Europe can be made or unmade, and this is especially true since the ‘Great Recession’ of 2008. European society, and even the very idea of Europe, is under threat. First, the inherent contradictions of capitalism are obviously stronger than we thought: Greece, where the emphatic idea of “Europe” originated, has experienced severe austerity measures; Europe has seen a deepening of neo-liberal politics, threats to what remains of the welfare state and increasing inequality. Second, solidarities are fragmented in and between societies across Europe. The new world economic crisis formed a context for both the constitution and the undermining of solidarities. On the one hand, from the Arab Uprisings to the various Occupy and Indignados movements – and their manifestations at the level of political parties – we have seen rebellions by citizens demanding political change. On the other hand, refugees fleeing wars have been denied human rights and their lives have been threatened by the closure of borders and the lack of a coordinated European strategy. Third, subjectivities are formed that do not only result in resistance and protest, but also in apathy, despair, depression, and anxiety. Authoritarianism, nationalism, racism, xenophobia, right-wing extremism, spirals of violence, and ideological fundamentalisms have proliferated throughout the world, including in Europe.
As a result, the promise of Europe and the geographical, political, and social borders of Europe have been unmade and this ‘unmaking’ poses a profound challenge for sociology and the social sciences more generally. It is in this context that the European Sociological Association’s 2017 Conference takes place in Athens at the epicentre of the European crisis. The underlying question for the conference is: How and where to should a sociology that matters evolve? How can sociology’s analyses, theories and methods, across the whole spectrum of ESA’s 37 research networks and various countries, be advanced in order to explain and understand capitalism, solidarities and subjectivities in the processes of the making, unmaking and remaking of Europe?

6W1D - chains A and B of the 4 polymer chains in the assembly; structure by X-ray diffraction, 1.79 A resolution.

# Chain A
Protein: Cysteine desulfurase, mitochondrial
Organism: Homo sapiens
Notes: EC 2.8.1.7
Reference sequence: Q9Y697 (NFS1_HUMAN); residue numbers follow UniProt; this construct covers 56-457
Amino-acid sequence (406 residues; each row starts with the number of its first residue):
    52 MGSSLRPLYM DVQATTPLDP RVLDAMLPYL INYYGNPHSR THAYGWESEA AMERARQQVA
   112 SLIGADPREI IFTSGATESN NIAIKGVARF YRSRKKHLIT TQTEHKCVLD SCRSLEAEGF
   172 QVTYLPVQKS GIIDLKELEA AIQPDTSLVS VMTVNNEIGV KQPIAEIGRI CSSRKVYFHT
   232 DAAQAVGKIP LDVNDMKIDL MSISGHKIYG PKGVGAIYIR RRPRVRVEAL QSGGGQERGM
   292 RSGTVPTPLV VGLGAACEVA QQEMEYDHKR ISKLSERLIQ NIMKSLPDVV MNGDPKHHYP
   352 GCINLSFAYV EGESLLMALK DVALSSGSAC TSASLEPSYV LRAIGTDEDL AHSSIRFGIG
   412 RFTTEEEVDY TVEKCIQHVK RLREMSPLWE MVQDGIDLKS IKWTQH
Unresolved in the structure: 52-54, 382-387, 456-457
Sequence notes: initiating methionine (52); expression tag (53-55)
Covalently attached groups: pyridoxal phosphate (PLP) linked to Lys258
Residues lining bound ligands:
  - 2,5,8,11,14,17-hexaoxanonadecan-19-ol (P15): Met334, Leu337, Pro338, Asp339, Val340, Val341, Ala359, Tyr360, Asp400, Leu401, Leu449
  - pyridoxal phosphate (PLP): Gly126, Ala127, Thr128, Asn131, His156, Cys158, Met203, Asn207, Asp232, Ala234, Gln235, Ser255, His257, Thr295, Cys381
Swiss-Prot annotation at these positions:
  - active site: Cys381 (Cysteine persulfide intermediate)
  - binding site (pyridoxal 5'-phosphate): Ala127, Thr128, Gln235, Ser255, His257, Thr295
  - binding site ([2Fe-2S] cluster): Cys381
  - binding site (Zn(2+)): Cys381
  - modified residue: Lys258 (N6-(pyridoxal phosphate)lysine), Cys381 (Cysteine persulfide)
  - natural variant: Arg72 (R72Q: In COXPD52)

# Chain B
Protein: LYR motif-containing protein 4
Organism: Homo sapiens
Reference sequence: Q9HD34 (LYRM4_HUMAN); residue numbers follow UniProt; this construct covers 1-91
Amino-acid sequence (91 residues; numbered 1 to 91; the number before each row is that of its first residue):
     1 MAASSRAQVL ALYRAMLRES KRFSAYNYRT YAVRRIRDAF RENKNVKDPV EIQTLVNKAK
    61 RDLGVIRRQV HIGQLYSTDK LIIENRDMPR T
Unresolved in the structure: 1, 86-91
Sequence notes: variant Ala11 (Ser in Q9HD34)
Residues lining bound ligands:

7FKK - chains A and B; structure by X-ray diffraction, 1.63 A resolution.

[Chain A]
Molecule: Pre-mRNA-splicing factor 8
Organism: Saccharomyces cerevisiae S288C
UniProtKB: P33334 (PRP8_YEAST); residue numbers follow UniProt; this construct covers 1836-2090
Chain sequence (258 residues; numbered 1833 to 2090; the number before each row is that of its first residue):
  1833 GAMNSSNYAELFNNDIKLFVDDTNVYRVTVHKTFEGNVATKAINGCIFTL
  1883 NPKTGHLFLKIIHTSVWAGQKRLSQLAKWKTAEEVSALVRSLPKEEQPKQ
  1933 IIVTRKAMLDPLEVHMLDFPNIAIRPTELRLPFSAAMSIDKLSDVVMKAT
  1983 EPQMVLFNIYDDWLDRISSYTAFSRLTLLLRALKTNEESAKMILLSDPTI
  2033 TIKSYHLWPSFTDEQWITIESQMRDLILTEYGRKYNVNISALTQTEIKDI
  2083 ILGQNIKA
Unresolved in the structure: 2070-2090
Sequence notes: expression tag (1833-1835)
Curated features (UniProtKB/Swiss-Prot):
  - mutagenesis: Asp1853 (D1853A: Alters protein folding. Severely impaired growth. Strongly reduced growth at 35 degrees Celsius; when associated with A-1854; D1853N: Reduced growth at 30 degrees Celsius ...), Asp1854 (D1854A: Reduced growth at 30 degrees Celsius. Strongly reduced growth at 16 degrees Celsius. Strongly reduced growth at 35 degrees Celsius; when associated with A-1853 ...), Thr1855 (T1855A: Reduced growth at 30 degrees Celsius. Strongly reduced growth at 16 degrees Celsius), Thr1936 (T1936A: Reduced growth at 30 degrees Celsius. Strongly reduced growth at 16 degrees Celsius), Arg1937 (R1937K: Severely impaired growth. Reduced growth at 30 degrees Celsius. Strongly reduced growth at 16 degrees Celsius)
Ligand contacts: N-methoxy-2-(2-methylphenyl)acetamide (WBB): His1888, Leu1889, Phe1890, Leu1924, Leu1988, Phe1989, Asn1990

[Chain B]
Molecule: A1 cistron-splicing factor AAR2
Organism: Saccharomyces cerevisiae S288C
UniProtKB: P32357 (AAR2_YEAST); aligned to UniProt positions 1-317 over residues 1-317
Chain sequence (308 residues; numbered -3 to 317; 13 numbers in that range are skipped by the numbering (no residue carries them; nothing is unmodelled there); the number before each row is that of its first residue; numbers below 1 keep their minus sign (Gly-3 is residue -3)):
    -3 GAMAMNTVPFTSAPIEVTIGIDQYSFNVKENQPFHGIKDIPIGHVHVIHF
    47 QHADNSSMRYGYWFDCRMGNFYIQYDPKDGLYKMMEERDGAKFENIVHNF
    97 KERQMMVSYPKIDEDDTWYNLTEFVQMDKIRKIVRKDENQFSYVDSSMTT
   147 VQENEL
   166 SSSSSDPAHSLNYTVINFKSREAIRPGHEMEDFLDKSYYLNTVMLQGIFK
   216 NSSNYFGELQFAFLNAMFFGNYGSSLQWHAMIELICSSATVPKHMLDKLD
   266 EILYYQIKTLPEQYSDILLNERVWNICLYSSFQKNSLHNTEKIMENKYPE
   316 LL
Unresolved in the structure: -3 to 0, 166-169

Invited speakers include David Harvey, Margaret Abraham, Gerard Delanty, Donatella della Porta, Silvia Federici, Eva Illouz, Maria Kousis, Hartmut Rosa, Markus Schulz, Yanis Varoufakis, Michel Wieviorka, Ruth Wodak and others!
We cordially invite sociologists and social scientists from around the globe to join us in Athens – to attend the 13th ESA conference, to participate actively in the discussions, and to contribute presentations of their own work! For those who will attend the ESA conference for the first time, we would like to emphasize that in addition to the invitation of about two dozen globally renowned speakers (see above), generally speaking ESA conferences are bottom-up meetings. Our task is to provide spaces for sociologists that enable them to present their current work and to receive feedback on it (there will be about 700 “Research Network” and “Research Stream” sessions). Moreover, at the 2017 Athens conference, there is an innovation (see pp. 14-21):
In the recent past, ESA committees repeatedly proposed the usual suspects as invited speakers, while other sociologists from some of Europe's regions have not been featured as (semi-)plenary-speakers at ESA meetings. Now, a few semi-plenaries – not all – will be organized via open abstract submission. This process has several advantages: The bottom-up character of ESA conferences is even more pronounced than in the past. The procedure will offer a fair chance to sociologists who are not yet that well known; instead of language, region and institutional reputation, the excellence of the actual paper matters. While our research is often measured, assessed and quantified by new public managers with their complex metrics, at ESA conferences it will still be a group of peers from ESA's Research Networks who will select and honour the best scientific papers.